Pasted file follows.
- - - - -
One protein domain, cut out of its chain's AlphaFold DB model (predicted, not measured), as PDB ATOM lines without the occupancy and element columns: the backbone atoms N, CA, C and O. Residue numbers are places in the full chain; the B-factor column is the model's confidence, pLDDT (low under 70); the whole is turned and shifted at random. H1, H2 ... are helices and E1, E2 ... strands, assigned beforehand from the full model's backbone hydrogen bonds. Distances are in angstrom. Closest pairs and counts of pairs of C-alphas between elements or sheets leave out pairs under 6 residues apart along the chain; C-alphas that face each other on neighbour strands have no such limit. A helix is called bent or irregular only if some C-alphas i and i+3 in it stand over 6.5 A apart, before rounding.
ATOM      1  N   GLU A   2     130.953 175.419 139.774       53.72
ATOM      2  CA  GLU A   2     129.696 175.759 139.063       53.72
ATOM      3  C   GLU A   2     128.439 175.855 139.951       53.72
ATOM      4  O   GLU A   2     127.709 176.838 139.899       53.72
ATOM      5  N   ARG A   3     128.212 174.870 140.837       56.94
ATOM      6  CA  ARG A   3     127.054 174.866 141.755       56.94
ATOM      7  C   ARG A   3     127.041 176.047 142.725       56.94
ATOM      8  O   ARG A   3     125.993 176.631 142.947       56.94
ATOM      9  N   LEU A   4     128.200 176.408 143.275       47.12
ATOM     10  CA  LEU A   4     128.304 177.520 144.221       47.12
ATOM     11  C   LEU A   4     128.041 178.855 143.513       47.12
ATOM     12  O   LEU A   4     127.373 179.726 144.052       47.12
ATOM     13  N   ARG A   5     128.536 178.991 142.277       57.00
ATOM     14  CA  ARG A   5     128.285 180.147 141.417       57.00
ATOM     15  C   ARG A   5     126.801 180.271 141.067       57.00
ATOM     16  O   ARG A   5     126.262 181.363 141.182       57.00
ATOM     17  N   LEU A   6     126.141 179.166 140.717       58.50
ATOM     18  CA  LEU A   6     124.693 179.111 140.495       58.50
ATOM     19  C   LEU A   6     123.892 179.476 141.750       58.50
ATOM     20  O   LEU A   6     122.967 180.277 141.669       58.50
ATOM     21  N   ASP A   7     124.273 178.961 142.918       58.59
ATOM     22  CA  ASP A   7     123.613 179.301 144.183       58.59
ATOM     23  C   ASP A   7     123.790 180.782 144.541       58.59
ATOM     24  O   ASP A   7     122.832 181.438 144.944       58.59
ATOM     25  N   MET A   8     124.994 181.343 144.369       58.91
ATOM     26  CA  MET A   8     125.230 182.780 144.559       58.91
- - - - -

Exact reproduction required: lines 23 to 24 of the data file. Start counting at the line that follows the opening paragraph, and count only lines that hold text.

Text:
ATOM     23  C   ASP A   7     123.790 180.782 144.541       58.59
ATOM     24  O   ASP A   7     122.832 181.438 144.944       58.59